Where to live in Perpignan
Elizabeth is studying French and Spanish at the University of Manchester, and spent her year abroad as a Language Assistant at a school in Perpignan, before going to Antibes and Salamanca. Elizabeth is blogging and tweeting about her experiences: @Grizonne. She says, "So, you've got a place teaching, working or studying in Perpignan or one of its suburbs. Congrats - it's an incredible part of the world. But where should you live? Here is my guide to four popular neighbourhoods."
I spent autumn and winter in Cabestany, a Christmas-card village outside Perpignan. It is about two hour's walk from the city centre, or half an hour on the bus. It's pretty nice: it has a cosy cultural centre that shows films and serves hot drinks and the night skies are very starry. At Christmas the village centre is an absolute picture. There's a regular bus around Cabestany and into Perpignan but it does the most convoluted route imaginable so I tended to walk everywhere instead. I recommend Cabestany if you would like a taste of life in an archetypical small French village or if you like nature and peace and quiet, though it can also feel slightly isolated.
In February I moved to Perpignan proper, to student accommodation in the Sant-Vicens neighbourhood. It was ideal for me as it is halfway between the school where I taught and the city centre. It isn't a neighbourhood that screams money or glamour but it is clean and artsy, with trees heavy with lemons and colourful tiled walls. French cliché as it is, there is the most amazing bakery and it was a joy to sit outside it eating a baguette and drinking Cacolac. There are all the food shops you could need: Picard, Casino, Carrefour and, slightly further away, Lidl. There's also a McDonald's, if that floats your boat. The half-hour walk into the city centre is a very pleasant one - I loved making it in the early evening and watching the sun setting over Mount Canigou ahead of me. I seriously recommend living in Sant-Vicens.
3. Central Perpignan
Some Language Assistants lived in the city centre. I was told more than once by locals that this isn't particularly safe or pleasant, and though my friends seemed okay it wouldn't be for me. Perpignan is both vibrant and elegant, with its wonderful lit fountain, great cafés, the river, the castle and all kinds of street art. They really go to town at Christmas, and on Good Friday there is the Sanch Procession, a very moving spectacle.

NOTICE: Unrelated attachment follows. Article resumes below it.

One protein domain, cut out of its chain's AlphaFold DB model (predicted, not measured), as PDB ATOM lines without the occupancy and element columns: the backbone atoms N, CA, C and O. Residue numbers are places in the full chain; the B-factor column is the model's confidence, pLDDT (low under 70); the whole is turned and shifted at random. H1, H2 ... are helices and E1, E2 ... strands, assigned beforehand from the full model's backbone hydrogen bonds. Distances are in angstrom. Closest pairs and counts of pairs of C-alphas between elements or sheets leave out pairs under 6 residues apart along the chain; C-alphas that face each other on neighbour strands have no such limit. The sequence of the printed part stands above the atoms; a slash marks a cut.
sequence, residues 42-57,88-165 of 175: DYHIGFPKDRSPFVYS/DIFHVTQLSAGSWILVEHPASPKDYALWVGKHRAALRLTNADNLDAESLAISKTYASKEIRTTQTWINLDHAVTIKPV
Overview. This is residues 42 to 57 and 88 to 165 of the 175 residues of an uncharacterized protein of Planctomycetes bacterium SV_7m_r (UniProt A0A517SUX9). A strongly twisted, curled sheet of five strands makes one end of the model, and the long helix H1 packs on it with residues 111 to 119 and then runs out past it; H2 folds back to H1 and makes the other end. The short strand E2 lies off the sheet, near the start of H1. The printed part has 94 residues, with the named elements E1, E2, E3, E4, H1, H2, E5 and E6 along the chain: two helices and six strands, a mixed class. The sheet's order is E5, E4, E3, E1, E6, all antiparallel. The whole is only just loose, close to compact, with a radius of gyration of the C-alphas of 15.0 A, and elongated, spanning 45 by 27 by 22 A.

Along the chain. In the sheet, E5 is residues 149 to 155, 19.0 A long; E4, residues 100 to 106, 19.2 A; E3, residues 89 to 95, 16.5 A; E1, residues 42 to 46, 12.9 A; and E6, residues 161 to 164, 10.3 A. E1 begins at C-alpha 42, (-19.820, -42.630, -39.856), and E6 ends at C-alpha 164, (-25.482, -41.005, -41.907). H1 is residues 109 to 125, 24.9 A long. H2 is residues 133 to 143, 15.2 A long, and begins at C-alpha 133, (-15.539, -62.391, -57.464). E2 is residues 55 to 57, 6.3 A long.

Living in the centre is certainly convenient, but I couldn't do it. It's loud at night, I had a few encounters with odd people, and I just preferred being slightly out of town, slightly distanced from it all but able to get there quickly should I ever need to.
Canet is where a few of the assistants lived. It is the seaside neighbour of Perpignan, about a half-hour bus ride from the city centre. I personally adored it in all seasons but in winter it wouldn't be for everybody - it can feel quite bleak and empty. In spring it's gorgeous and full of tourists. It has masses of flowers, nice bakeries, an aquarium and a lovely holiday-ish atmosphere. Sitting on the beach in the evening watching the sky and sea turn purple as dusk arrived was one of the greatest pleasures of my time in France. I don't think I could live in Canet as it's rather out-of-the-way, but it's a great place to spend time.
I will stress, if you live anywhere outside the centre, or if you live in the centre and have any intention of exploring the wider area, buy a student bus pass (Pass Mobiliteé Étudiant) straight away (€20 per month or €148.50 for the year, 1/9 to 31/8). If I had to give one piece of advice to prospective Perpignan-dwellers, that would be it. I saved so much money, and the sense of freedom, being able to hop on a bus anytime, anywhere, was wonderful.
Perpignan is a fabulous, diverse, genuinely beautiful city and I wish you all the best for your time there. Enjoy it!
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